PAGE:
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During the debate in Committee on Clause 20, the noble Baroness, Lady Miller, and the noble Earl, Lord Cathcart, were keen to enable local authorities to work together jointly when carrying out functions delegated to them by the MMO. They supported the flexibility that this type of arrangement would offer the relevant local authorities. I emphasise that we want to see that in the operation of Clause 20, but that clause refers specifically to local authorities that are harbour authorities. We have, of course, reflected on the matters that have been raised about joint working, but have decided that we do not wish to restrict local authorities which are also harbour authorities from working together on a particular function, if it is appropriate for them to do so.
We have, therefore, tabled Amendments 42 to 46 to make that clear. They would alter Clause 20 to allow joint working by local authorities that are harbour authorities to take place. The amendments have been drafted to allow harbour authorities that are operating executive arrangements to work jointly, as well as those authorities that are not. As a result of changes to Clause 20, we have also tabled minor and technical amendments to Clause 19; Amendment 41 is needed to correct the reference to Clause 20 in Clause 19, and is therefore purely technical. I hope, then, that it will be appreciated that we took on board the arguments in Committee about joint working, and that these amendments help to make that clear.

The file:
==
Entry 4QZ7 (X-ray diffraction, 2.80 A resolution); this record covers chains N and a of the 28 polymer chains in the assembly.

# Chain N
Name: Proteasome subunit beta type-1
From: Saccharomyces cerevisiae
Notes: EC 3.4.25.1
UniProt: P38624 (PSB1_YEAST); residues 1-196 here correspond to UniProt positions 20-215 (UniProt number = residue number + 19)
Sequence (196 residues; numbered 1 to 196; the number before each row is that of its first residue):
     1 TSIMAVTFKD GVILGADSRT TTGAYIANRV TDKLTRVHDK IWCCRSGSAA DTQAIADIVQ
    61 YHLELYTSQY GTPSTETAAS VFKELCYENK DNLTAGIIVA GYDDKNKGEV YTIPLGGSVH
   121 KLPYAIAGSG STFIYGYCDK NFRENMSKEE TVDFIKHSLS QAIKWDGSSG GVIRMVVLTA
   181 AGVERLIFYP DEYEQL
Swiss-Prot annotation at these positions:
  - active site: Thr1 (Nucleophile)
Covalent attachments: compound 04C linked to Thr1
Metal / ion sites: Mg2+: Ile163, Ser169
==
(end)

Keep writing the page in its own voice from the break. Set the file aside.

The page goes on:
I turn to the much more substantive Amendment 63, which gives us a further opportunity to restate our intention that local authorities in coastal areas will be fully involved in the marine planning process. The amendment would make coastal local authorities statutory consultees in,
and when settling the final text. We have previously explained our reasons for not including any statutory consultees for the marine planning process, and the House will surely be relieved to hear that I do not intend to reiterate those arguments; however, I want to give a firm reassurance on the involvement of local authorities in that process.
First, the statement of public participation will set out how, when and where local communities and stakeholders will be involved in the marine planning process. We intend that that process will be fully participatory, involving as fully as possible all who want to be involved. It is vital for the success of